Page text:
Southeast Michigan fruit update
An update for apple growers making apple thinning decisions and strawberry growers concerning slugs in strawberries.
Our rollercoaster weather ride that we have been on this spring seems as if it just won’t end. With cold temperatures, excessive precipitation and cloudy weather, these factors will all have a great impact on apple thinning decisions. As of this morning (May 27), warmer temperatures are still predicted for Sunday (May 28), Monday and even into Tuesday. Hopefully we will receive sufficient sunshine and some wind, except when you are trying to spray, to dry soils out across the region.
For apple growers who are considering thinning decisions, it is going to be even more of a difficult decision than it typically is. Here are some things to consider and then I will share my advice. With warmer temperatures expected over the weekend and early next week, and with apples now at fruit set in many blocks, it looks like we have a perfect window for applying thinners.
My fine colleague, Phil Schwallier from the Grand Rapids area, has been working with colleagues across the country on developing a carbohydrate model to help growers thin fruit more effectively and to make the process more predictable. In this model, weather forecasts are used to determine when trees are under stress – trees under stress will thin easier. Schwallier presented this model to growers at our Spring Tree Fruit meeting in March. According to Schwallier’s most recent model, it appears that apples are approaching a period of great stress over the next four or five days, meaning that fruit will thin easier. Also, with the amount of cloudy weather that we have had and questionable pollination periods in many blocks, there may be additional fruit drop due to these factors.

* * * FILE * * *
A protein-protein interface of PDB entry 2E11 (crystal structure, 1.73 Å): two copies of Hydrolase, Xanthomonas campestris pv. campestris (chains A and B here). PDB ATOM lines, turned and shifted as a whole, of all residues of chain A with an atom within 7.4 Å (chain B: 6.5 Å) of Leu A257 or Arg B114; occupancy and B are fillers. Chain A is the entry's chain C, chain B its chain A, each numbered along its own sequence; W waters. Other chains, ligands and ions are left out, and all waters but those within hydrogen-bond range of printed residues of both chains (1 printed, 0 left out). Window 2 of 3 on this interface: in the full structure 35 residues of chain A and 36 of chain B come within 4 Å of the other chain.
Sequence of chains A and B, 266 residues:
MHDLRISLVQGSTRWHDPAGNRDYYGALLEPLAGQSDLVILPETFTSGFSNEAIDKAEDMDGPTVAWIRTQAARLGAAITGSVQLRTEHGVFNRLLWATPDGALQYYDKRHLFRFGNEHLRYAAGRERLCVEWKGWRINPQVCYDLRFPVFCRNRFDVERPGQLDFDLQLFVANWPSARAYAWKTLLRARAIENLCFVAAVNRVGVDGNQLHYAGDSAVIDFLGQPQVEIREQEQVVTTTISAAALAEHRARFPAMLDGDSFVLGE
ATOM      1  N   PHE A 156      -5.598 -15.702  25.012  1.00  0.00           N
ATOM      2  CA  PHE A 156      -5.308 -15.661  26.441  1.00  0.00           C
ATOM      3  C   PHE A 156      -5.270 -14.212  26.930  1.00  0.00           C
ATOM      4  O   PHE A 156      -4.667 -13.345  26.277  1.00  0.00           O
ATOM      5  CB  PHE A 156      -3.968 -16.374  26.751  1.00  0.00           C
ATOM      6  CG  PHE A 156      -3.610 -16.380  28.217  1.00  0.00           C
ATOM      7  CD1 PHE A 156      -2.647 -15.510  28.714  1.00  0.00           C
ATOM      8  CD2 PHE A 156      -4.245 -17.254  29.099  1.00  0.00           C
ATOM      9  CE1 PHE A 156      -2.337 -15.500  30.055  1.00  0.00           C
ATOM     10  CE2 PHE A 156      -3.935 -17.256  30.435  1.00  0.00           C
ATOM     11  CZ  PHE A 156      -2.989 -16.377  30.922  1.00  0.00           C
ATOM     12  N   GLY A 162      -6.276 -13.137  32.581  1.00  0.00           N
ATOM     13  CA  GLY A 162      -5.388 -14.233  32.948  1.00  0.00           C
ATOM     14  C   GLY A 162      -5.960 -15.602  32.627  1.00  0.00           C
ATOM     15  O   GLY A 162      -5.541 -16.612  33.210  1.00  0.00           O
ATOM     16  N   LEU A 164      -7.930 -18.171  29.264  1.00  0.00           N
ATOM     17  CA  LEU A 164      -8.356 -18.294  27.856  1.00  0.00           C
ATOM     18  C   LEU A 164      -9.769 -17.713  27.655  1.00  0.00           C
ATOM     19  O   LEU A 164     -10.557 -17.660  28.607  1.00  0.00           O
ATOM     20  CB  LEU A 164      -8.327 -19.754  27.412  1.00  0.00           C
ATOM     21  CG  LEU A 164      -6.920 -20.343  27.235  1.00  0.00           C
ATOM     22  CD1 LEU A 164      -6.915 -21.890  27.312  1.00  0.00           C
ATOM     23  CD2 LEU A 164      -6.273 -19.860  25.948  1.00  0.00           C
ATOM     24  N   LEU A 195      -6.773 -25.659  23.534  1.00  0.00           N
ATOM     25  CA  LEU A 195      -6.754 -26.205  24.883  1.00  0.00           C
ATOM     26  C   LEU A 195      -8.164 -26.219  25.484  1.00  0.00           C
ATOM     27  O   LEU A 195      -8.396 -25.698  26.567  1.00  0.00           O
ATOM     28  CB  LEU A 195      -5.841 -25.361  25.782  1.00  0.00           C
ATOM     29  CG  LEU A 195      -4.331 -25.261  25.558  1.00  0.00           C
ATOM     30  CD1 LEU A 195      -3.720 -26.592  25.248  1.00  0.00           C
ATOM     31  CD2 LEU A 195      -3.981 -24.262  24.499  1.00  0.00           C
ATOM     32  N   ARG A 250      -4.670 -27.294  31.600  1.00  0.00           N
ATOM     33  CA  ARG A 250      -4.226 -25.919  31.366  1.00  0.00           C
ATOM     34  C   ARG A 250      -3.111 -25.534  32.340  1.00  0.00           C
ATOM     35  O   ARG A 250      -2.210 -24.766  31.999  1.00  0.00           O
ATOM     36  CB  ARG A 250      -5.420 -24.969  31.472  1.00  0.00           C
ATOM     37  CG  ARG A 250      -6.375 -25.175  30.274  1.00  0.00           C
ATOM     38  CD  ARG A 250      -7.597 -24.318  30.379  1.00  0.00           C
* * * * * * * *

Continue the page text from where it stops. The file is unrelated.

Schwallier’s advice is to use 50 percent less thinners on moderate appearing crops and 25 percent less on heavy appearing fruit sets. He goes on to say to “exercise a bit of caution with thinning over the coming weekend.”
Here are my two cents or opinion on thinning apples this season. I encourage you to consider being conservative in your thinning as I feel that we will have a fair amount of natural fruit drop, and with this period of stress, trees will be undergoing that fruit will thin easier than normal. This is a dangerous time of year for apple growers on a very difficult decision. Good luck with it and stay in touch with your email over the weekend if I have further updates on the matter.
Also for apple growers, a word of caution about primary apple scab season: I am still catching spores with each rain event, although the number of apple scab spores that I am catching is declining. Therefore, we are not at the end of primary apple scab season and you need to continue to be on top of apple scab control with each wetting event.
Now for a word of caution for strawberry growers: be on the lookout for slugs in strawberries. Based on several visits I have made to strawberry farms across the region and on the amount of moisture that we have received, I am seeing very high numbers of slugs in most strawberry fields. Slugs are immature at this time, but will be reaching maturity and able to reproduce fairly quickly. My advice for strawberry growers is to scout fields closely by pulling back the straw and carefully checking the soil surface for slug populations. If you find populations in your strawberries high as well, I would consider an immediate application of a slug bait. For some specific information on strawberry slug control, read MSU Department of Entomology’s Rufus Isaacs article, Slug control in strawberry.
Look for my next report on Tuesday (May 31), unless things change in the meantime.
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